How It Is Done
A bone scan is usually done by a nuclear medicine technologist. The scan pictures are usually interpreted by a Reference radiologist Opens New Window or Reference nuclear medicine specialist Opens New Window.
You will need to remove any jewelry that might get in the way of the scan. You may need to take off all or most of your clothes. You will be given a cloth or paper covering to use during the test.
Your arm will be cleaned where the tracer will be injected. A small amount of the tracer is injected.
It takes about 2 to 5 hours for the tracer to bind to your bone so that pictures can be taken with a special camera. During this time, you may be asked to drink 4 to 6 glasses of water so your body can wash out the tracer that does not collect in your bones. Just before the scan begins, you will probably be asked to empty your bladder to prevent any radioactive urine from blocking the view of your pelvic bones during the scan.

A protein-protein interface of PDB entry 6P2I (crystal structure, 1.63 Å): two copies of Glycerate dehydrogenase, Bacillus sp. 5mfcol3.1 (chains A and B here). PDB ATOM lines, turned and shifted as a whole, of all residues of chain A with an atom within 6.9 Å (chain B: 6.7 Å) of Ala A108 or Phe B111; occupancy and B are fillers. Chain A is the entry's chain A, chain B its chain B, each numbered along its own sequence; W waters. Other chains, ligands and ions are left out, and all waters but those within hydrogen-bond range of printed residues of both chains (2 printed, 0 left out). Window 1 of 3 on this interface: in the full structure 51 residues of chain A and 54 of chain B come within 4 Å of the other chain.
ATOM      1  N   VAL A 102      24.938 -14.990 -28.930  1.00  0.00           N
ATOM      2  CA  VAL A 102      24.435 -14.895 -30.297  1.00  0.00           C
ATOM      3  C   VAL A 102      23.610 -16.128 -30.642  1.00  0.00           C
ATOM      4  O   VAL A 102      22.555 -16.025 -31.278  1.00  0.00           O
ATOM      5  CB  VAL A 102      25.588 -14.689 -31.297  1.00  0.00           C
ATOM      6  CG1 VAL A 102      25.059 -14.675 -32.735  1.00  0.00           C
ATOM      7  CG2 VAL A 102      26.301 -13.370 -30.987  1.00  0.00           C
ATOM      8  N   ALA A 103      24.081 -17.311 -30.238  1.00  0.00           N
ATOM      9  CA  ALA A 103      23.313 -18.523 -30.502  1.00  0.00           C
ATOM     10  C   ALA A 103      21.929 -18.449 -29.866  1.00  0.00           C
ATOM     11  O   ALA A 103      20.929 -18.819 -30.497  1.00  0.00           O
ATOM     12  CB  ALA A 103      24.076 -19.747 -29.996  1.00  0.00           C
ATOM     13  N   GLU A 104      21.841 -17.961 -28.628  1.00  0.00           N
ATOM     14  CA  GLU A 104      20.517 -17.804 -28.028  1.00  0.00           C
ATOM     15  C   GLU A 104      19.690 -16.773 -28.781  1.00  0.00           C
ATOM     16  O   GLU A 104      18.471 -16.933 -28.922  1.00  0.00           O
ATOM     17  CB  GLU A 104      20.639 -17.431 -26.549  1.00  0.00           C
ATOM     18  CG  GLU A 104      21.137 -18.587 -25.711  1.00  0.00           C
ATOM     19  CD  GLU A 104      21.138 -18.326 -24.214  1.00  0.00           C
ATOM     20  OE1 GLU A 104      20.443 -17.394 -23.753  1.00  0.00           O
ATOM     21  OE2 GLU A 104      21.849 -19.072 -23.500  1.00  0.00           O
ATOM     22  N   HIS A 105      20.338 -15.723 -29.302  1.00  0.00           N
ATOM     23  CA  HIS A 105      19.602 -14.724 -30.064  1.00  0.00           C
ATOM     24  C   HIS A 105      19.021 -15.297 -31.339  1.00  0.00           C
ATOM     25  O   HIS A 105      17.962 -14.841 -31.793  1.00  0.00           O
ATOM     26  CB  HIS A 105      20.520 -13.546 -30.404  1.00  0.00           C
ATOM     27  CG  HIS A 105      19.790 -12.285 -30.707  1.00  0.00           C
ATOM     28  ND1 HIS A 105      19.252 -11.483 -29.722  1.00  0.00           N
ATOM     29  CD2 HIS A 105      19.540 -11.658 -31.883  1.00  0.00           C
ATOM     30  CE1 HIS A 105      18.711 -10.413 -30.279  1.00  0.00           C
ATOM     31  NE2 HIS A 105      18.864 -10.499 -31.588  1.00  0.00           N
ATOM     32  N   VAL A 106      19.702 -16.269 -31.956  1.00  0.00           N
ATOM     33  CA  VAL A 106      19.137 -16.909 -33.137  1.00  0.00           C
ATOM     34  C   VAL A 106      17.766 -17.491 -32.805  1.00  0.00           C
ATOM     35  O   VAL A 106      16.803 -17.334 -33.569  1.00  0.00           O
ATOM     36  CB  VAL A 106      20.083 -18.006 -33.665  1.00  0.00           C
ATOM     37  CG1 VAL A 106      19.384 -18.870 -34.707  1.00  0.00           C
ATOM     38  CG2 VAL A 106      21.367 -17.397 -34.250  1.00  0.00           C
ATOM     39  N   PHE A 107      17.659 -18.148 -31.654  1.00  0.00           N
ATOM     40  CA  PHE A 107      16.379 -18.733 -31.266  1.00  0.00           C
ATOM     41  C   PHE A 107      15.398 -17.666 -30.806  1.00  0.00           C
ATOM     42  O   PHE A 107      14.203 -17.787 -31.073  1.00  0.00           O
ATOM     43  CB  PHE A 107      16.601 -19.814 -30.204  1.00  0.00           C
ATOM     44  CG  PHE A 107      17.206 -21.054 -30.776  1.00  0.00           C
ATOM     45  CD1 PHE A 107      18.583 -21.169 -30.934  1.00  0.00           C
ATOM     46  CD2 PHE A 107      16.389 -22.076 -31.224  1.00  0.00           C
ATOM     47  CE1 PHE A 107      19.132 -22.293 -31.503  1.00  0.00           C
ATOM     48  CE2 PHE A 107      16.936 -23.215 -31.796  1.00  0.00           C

You will lie on a table, with a large scanning camera above you. It may move slowly above, below, and around your body, scanning for radiation released by the tracer and producing pictures. The camera does not produce any radiation.
You may be asked to move into different positions. You need to lie very still during each scan to avoid blurring the pictures.
A bone scan takes about 1 hour.
|By:||Reference Healthwise Staff||Last Revised: Reference October 1, 2012|
|Medical Review:||Reference Anne C. Poinier, MD - Internal Medicine
Reference Myo Min Han, MD - Nuclear Medicine